Autism Is Sad, But I Am Not

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“I need to clear something up. Autism is sad, but I am not sad. Sure, the idea that my beautiful toddler once had words and eye contact that all drifted away is sad. Excruciating actually.

Watching your 2-year-old pick up on social cues and respond to your face is secretly still hard for me to witness. And the fact that 1 in 68 kids have autism in the United States and yet we are not treating this like the epidemic it is… is not only sad, but infuriating. But I am not a sad person. I don’t want to be sad. I chose joy!

I chose joy because it is exactly that… a choice. I can’t undo my situation. I spent the first couple of years trying. When Sadie was three, people were still telling me ‘this is not autism.’ When she was 4, I felt there was still time for her to snap out of it and start talking.

But as she has gotten older, despite therapy, prayers and effort on our end, Sadie has grown into her autism instead of out of it. Her autism is not going away. Autism is sad…but it can’t take my joy. I need my joy to survive this so I chose to look for a reason to be joyful every day. Surprisingly, it is not very hard.

Rare Love Photography

Yesterday, Sadie not only vocalized ‘bye’ to her therapist when prompted, she wiggled her fingers as if she was waving. This hand movement equals hope and joy for me. Joy that Sadie imitated and joy that this therapist patiently waited and rooted for this moment even after she had clocked out.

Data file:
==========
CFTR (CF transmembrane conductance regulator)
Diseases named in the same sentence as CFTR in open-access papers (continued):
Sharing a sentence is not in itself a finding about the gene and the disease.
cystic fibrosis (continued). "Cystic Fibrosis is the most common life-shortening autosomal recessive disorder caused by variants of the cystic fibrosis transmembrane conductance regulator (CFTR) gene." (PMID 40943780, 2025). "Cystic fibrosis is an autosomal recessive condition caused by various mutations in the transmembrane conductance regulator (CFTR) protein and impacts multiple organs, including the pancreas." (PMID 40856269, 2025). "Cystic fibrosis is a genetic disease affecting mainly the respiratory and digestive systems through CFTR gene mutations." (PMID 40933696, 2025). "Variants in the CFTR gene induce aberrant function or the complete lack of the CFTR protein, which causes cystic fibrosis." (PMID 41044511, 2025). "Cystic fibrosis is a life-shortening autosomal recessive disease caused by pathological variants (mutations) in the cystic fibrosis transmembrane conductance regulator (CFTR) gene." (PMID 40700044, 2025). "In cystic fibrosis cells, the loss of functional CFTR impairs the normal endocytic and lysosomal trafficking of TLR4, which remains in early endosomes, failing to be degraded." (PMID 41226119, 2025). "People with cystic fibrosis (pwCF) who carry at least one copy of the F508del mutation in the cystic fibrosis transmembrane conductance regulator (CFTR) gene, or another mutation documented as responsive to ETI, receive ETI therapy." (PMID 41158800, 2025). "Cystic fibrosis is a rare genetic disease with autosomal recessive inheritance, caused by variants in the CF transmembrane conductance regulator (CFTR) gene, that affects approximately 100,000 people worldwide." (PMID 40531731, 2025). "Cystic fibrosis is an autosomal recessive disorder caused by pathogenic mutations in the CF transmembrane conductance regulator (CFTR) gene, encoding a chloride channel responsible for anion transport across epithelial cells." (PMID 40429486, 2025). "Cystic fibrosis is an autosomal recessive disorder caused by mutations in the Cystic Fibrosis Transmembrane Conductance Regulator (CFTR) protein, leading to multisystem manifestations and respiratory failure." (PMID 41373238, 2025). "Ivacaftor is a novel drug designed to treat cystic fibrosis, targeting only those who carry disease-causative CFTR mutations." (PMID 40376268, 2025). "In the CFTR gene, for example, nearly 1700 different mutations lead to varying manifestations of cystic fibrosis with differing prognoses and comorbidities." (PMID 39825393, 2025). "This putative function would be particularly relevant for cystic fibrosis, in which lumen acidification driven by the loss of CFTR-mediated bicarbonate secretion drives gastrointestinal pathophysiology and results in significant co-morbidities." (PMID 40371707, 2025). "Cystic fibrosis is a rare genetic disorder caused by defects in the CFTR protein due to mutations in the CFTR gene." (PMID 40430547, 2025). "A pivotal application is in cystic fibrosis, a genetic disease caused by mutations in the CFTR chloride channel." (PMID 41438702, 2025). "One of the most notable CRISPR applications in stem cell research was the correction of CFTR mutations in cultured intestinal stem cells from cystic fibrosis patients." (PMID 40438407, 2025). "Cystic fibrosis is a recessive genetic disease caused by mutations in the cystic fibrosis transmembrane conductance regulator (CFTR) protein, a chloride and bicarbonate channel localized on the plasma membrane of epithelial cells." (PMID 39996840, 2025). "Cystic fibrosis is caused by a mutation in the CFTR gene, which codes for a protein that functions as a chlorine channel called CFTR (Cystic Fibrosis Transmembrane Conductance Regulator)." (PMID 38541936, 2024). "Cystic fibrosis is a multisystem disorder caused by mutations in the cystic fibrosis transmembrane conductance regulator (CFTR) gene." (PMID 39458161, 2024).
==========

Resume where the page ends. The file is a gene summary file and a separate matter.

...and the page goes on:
I feel joy knowing that Sadie has former teachers and even classmates encouraging her every day and joy that they will love her even when we hit a period of regression. When my eldest daughter Celia reported to me that a mom at dance class helped her with her shoes…I got warmth in my heart. Joy that this mom was gentle to my daughter and joy that my Celia noticed this act of kindness.

Last night at Panera (yes…we go to Panera A LOT) I felt deep joy watching Celia break off little pieces of her half of the cookie– the same half that she made sure was slightly bigger than Sadie’s– Joy as I watched Celia find her own joy in making Sadie smile.

Joy comes in being grateful, joy comes in having a family to love and as a friend pointed out yesterday, joy comes in being enough just as I am.

I have learned joy is found in the present. So even though it’s important for me to prepare for Sadie’s future, I can’t dwell there for long. I must stay grounded in today. As a new autism mom, I remember just wanting to know if everything would turn out alright. Would it all be okay?

But more recently, that urge to peek at the last page of my story has gone away. My heart feels secure. I am ok not with autism, but certainly with Sadie. Certainly with our story. I know we are doing our best, and that it is going to be ok, because it already is.”

This story was submitted to Love What Matters by Regan MacKay Lister of Hummelstown, Pennsylvania. Subscribe to our free email newsletter, Living Better—your ultimate guide for actionable insights, evidence backed advice, and captivating personal stories, propelling you forward to living a more fulfilling life.

Read some of her posts below:

‘People often ask me what is the hardest part of having a child with autism. The irony is, it’s not the child with autism. It’s my other child.’

Her ‘disability is invisible’: Mom painstakingly navigates outings with daughter who has severe autism

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